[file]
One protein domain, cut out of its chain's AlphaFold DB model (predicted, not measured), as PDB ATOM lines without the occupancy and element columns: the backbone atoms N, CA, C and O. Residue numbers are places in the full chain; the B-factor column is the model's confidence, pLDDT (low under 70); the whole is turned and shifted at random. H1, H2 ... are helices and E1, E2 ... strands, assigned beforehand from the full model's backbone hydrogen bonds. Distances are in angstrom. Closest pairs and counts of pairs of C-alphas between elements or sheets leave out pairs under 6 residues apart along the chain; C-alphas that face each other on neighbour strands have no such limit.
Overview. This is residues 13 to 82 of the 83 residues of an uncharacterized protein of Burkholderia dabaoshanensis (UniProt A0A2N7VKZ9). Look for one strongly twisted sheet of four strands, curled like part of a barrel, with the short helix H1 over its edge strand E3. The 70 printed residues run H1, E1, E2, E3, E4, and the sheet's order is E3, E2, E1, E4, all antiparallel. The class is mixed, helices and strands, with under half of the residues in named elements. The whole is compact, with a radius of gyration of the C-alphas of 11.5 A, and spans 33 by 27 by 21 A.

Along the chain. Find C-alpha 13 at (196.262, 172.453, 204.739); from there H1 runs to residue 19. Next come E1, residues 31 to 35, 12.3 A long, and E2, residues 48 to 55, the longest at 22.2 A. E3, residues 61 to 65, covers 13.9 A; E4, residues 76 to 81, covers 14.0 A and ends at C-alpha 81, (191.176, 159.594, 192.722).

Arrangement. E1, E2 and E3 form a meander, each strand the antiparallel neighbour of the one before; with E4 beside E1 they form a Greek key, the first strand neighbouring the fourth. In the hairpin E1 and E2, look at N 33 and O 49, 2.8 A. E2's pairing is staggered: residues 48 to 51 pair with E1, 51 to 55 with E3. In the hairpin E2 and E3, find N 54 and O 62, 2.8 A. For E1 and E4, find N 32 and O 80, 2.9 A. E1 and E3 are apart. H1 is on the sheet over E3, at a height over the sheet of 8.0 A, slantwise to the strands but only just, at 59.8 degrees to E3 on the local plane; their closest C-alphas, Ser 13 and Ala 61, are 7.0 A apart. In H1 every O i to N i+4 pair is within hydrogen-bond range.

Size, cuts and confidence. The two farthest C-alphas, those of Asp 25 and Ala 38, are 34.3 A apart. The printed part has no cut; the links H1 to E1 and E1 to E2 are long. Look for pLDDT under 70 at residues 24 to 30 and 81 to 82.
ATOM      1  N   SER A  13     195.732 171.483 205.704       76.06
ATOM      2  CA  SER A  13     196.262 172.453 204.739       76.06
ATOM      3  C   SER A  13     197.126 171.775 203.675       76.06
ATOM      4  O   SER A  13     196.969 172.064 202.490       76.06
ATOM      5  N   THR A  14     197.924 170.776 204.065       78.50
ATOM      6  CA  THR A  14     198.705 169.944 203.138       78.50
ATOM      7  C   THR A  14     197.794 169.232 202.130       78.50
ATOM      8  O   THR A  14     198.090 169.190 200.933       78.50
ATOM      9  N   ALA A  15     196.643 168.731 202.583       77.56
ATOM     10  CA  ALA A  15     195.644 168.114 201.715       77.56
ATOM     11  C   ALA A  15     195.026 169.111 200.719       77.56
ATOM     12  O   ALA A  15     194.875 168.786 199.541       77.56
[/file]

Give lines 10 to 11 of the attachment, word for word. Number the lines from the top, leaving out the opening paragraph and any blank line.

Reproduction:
ATOM      6  CA  THR A  14     198.705 169.944 203.138       78.50
ATOM      7  C   THR A  14     197.794 169.232 202.130       78.50